Though written by an anthropologist and a historian respectively, each of the winning books made a contribution to sociological thinking, the first one to the study of “collective memory” and the second by challenging Max Weber’s idea that the modern world is post-religious and consequently ‘disenchanted.’
The first Albert Hourani award went to Rochelle Davis, from Georgetown University, for Palestinian Village Histories: Geographies of the Displaced, published by Stanford University Press. The committee concluded that, “Starting with a promising methodological innovation –namely, the study of the memory books of displaced Palestinian villagers and their descendants — this volume takes us on a remarkable journey into the study of memory. Davis examines the challenge of writing history both in the absence of sources and often by people who may never have seen or lived in the places whose history they tell. The accounts that emerge not only counteract the villagers’ displacement from history that accompanied their displacement from land. They also invert the hierarchies of historical and legitimizing knowledge. This eloquent and engaging treatment of the ways in which Palestinian villagers produce history is commendable for its multi-sited and interdisciplinary research, for its careful discussions of the histories of dispossession themselves, for the careful attention paid to the ethnography of both written and oral historical production, for the nuanced discussion of diverse views and debates about village histories as well as the critical role such histories play in Palestinian understandings of their presents and futures, for critical attention to omissions, elisions, and silences, and finally, for its attention to generational difference in the understanding of the importance, role, and form of those histories.”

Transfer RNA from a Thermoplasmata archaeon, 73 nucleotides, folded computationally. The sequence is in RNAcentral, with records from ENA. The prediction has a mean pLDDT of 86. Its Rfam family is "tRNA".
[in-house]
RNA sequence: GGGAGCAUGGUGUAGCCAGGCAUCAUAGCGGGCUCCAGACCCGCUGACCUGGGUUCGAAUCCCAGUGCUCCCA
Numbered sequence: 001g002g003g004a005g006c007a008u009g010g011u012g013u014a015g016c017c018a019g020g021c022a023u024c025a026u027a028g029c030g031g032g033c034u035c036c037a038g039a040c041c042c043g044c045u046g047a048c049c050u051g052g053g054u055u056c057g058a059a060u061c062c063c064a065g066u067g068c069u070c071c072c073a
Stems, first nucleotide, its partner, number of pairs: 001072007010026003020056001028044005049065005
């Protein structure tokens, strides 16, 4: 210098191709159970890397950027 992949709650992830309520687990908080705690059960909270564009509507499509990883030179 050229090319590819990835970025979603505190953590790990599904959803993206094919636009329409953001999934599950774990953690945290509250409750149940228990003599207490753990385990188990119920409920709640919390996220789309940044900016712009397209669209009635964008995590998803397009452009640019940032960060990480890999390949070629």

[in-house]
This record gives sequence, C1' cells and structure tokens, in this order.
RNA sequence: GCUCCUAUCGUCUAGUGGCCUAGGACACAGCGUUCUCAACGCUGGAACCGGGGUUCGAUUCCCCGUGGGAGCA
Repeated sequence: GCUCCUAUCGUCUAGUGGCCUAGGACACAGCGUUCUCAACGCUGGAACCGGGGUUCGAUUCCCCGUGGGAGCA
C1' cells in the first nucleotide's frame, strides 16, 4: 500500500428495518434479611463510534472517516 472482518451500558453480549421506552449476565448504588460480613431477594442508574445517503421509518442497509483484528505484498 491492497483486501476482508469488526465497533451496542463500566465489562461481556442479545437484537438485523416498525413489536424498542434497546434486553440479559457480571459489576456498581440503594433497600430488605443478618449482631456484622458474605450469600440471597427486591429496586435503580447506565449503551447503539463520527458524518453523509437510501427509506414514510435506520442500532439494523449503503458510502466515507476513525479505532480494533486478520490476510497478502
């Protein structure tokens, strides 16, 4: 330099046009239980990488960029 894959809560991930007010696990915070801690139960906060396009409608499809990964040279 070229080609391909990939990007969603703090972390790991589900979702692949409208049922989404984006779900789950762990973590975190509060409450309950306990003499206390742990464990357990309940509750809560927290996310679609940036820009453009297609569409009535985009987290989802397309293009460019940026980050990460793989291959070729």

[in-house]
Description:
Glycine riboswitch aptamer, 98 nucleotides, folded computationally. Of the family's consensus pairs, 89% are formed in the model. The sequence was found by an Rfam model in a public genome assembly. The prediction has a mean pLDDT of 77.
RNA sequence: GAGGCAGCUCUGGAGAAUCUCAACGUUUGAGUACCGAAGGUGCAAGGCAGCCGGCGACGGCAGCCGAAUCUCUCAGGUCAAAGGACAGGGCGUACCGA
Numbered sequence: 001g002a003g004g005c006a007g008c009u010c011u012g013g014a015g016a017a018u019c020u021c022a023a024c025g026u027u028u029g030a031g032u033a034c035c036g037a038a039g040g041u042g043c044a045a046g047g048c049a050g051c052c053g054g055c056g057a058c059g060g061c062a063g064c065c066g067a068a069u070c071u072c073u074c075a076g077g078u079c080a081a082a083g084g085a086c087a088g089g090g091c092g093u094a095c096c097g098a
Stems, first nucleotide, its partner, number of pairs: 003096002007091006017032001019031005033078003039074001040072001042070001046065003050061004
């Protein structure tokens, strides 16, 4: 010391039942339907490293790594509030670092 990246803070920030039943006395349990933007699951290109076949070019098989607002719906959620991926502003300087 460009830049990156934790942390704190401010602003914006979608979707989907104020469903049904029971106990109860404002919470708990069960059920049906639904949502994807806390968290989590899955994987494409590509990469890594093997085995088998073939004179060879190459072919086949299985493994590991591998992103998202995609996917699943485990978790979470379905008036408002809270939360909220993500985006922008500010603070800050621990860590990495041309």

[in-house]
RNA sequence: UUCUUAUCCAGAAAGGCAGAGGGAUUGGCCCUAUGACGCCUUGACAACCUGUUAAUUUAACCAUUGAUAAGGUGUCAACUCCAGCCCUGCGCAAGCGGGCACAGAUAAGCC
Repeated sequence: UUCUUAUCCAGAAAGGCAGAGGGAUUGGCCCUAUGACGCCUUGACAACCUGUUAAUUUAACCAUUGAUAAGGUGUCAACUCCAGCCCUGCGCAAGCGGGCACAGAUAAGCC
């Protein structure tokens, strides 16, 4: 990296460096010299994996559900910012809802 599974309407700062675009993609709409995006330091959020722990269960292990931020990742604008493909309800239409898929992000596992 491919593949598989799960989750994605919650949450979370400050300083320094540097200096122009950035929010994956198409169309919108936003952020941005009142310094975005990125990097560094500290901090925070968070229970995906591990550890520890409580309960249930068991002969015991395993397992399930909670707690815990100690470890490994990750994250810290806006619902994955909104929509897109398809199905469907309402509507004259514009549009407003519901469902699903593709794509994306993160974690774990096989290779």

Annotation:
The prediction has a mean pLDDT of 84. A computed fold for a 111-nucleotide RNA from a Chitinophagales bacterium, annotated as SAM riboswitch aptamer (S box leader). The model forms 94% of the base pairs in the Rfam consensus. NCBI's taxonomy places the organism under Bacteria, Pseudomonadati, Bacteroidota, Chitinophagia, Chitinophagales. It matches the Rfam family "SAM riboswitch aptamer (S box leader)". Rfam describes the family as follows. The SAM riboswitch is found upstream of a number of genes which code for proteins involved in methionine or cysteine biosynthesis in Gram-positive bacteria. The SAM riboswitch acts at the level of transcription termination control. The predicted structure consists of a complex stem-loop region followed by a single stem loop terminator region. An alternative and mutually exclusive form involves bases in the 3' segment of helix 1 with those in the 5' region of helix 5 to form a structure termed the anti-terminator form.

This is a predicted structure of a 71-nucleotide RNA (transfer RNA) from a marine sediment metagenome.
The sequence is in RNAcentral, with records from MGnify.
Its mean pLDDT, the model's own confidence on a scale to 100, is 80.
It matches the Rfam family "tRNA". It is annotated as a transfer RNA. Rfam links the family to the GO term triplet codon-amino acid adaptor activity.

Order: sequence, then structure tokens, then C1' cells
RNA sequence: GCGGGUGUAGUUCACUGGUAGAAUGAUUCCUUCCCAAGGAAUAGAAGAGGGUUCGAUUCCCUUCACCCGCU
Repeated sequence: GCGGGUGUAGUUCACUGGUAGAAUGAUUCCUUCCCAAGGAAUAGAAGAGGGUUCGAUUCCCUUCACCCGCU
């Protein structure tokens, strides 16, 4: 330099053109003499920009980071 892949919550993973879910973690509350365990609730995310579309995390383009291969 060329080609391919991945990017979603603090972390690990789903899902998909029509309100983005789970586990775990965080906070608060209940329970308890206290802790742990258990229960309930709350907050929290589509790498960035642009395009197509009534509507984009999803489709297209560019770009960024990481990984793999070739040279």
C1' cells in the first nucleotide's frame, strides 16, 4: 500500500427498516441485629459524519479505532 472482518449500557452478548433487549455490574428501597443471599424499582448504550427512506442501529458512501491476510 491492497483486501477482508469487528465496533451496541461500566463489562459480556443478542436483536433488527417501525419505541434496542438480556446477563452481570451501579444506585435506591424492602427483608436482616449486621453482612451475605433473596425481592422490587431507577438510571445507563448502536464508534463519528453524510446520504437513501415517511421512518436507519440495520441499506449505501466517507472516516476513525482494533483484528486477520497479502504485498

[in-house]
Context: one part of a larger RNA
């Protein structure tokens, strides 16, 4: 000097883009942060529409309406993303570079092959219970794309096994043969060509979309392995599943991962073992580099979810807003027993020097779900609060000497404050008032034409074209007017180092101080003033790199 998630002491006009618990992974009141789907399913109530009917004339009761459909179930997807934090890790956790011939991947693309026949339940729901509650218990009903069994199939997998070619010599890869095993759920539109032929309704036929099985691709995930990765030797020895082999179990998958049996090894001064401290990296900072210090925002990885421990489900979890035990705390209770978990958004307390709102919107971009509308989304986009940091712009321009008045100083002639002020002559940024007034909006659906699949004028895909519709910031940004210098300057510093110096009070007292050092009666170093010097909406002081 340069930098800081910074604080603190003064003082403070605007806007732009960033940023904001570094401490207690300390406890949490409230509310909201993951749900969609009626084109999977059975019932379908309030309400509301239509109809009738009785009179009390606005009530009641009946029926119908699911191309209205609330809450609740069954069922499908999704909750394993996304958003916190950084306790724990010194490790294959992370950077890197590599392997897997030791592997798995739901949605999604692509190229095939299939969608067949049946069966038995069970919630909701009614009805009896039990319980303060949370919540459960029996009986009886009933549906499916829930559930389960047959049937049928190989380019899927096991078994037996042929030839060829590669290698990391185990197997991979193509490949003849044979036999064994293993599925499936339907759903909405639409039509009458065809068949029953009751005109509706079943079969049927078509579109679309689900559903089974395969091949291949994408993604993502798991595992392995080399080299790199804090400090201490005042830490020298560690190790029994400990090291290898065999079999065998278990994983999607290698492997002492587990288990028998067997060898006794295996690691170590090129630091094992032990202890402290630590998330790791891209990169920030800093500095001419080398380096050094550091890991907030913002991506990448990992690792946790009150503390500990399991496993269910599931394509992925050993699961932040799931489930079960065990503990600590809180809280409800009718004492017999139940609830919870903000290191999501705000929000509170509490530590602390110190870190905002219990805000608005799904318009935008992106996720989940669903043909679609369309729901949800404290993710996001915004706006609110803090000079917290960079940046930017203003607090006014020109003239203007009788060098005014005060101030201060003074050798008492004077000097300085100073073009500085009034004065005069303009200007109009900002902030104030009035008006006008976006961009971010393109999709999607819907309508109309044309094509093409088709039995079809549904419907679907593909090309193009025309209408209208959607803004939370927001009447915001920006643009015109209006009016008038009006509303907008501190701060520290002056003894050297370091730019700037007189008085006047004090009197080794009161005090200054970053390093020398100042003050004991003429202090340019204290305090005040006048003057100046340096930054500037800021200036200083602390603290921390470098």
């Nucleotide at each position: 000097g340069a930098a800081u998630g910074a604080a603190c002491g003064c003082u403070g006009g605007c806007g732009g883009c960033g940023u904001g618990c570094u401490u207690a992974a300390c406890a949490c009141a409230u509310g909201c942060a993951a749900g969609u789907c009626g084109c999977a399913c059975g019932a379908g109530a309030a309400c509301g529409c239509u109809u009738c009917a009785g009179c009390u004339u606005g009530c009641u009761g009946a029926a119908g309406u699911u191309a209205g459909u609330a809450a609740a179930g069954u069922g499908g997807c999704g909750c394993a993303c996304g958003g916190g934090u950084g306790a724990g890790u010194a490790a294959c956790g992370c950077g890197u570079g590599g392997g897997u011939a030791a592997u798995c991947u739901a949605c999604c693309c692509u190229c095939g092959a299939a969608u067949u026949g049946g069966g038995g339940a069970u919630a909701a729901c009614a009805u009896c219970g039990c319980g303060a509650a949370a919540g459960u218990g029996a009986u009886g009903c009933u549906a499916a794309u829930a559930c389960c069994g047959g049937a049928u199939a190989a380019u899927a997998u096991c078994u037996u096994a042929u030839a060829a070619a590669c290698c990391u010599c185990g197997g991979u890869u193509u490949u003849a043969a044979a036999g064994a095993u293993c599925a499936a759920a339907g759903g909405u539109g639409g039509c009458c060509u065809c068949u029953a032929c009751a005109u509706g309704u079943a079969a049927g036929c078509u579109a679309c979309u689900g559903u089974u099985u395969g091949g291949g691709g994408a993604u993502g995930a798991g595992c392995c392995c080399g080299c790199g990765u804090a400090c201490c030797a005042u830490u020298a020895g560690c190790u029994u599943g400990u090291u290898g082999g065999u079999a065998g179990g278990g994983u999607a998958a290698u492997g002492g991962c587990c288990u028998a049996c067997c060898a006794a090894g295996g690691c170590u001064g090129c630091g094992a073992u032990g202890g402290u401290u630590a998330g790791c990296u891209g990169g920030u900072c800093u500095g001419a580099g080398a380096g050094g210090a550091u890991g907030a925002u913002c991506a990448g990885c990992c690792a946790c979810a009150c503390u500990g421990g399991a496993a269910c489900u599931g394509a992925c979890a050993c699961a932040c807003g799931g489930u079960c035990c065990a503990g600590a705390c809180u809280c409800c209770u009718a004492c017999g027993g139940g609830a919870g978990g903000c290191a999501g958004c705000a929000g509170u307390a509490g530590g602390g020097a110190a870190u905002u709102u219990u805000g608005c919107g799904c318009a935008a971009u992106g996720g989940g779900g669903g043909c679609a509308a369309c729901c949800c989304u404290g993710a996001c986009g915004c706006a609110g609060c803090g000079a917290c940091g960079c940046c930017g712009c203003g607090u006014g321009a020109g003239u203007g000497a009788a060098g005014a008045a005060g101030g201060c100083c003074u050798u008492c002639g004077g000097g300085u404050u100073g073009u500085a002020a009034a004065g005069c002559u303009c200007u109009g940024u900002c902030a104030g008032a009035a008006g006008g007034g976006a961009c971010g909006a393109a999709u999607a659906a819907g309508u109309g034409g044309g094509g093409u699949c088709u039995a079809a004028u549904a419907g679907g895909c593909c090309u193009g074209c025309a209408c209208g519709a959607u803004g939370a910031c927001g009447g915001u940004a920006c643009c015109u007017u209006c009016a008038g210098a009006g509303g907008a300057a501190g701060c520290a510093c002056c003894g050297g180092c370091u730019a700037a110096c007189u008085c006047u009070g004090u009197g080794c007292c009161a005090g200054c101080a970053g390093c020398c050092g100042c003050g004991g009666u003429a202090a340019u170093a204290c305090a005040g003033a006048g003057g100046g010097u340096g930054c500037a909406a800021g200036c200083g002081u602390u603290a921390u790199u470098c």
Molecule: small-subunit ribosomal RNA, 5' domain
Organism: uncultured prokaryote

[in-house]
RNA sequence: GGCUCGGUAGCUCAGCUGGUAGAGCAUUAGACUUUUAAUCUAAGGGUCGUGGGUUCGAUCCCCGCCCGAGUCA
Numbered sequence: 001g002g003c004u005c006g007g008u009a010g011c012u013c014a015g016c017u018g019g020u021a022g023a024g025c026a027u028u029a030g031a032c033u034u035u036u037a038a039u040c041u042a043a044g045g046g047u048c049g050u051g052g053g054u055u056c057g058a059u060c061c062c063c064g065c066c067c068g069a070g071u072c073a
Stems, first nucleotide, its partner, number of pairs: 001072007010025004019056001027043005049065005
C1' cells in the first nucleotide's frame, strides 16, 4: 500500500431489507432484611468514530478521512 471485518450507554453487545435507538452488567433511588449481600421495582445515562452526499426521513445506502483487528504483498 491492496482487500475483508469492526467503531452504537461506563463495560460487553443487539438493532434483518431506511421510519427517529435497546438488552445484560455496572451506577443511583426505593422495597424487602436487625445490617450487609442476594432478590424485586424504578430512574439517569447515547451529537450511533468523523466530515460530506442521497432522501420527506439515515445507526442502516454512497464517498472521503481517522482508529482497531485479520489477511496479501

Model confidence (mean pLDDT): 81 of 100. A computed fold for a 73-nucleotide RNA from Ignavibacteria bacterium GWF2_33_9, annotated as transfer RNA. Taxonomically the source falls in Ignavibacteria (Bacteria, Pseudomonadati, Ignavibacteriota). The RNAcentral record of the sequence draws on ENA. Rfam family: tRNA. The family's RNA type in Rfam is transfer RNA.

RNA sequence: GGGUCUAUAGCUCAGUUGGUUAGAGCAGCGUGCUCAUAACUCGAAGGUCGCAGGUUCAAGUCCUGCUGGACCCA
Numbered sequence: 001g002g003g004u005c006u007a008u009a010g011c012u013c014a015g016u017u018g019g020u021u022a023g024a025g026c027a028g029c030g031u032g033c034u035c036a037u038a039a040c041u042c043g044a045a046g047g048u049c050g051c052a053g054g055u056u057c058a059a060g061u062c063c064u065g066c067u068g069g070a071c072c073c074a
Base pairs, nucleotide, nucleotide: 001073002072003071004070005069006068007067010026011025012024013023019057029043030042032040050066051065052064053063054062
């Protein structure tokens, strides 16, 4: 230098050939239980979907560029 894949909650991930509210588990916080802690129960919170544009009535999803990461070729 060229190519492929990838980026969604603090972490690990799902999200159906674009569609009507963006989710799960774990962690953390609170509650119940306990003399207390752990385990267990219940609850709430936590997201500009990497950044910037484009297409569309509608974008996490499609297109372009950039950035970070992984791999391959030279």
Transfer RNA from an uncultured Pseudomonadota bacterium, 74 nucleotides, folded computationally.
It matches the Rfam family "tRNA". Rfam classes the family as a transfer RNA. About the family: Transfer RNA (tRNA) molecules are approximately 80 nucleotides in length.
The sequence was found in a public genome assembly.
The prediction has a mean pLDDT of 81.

The second Albert Hourani Award winner was Nile Green from UCLA, for his Bombay Islam: The Religious Economy of the West Indian Ocean 1840-1915, published by Cambridge University Press. The committee concluded that, “Bombay’s Islam tells a complex and extremely well documented story in accessible, lively — even humorous — language. The multilingual and trans-regional coverage of the book is impressive as is its use of a vast array of sources that includes hagiographies, etiquette manuals, poems, travelogues, prayer books and contracts. Green’s imaginative use of the concept of ‘religious economy’ as a broad framework saves the reader from the bipolar, dichotomous –and by now tedious— opposition of tradition and modernity. He carefully traces the social networks of Bombay’s diverse Muslim communities from the Gujarati hinterland to steamships plying the Indian Ocean between west Africa and the Arab world. It is this transnational perspective that brings into focus the unexpected proliferation and export of traditional religious publications as a result of industrialization. In this ingenious enquiry, ‘re-enchantment’ becomes one social outcome of industrial modernity.”
Professor Andrew Scull has a new book published by Oxford University Press- Madness: A Very Short Introduction
Madness is something that frightens and fascinates us all. It is a word with which we are universally familiar, and a condition that haunts the human imagination. In this Very Short Introduction, Andrew Scull provides a provocative and entertaining examination of the social, cultural, medical, and artistic responses to mental disturbance across more than two millennia, concluding with some observations on the contemporary accounts of mental illness. He shows that through the centuries, in poetry and in prose, in drama and in the visual arts, madness has been on display for all to see. He also describes how a whole industry has grown up, devoted to its management and suppression. Perhaps most important, he conveys how madness profoundly disturbs our common sense assumptions; threatens the social order, both symbolically and practically; creates almost unbearable disruptions in the texture of daily living; and turns our experience and our expectations upside down. Throughout this fascinating history, many fascinating and arresting pictures illuminate the overall portrait of madness in its various contexts.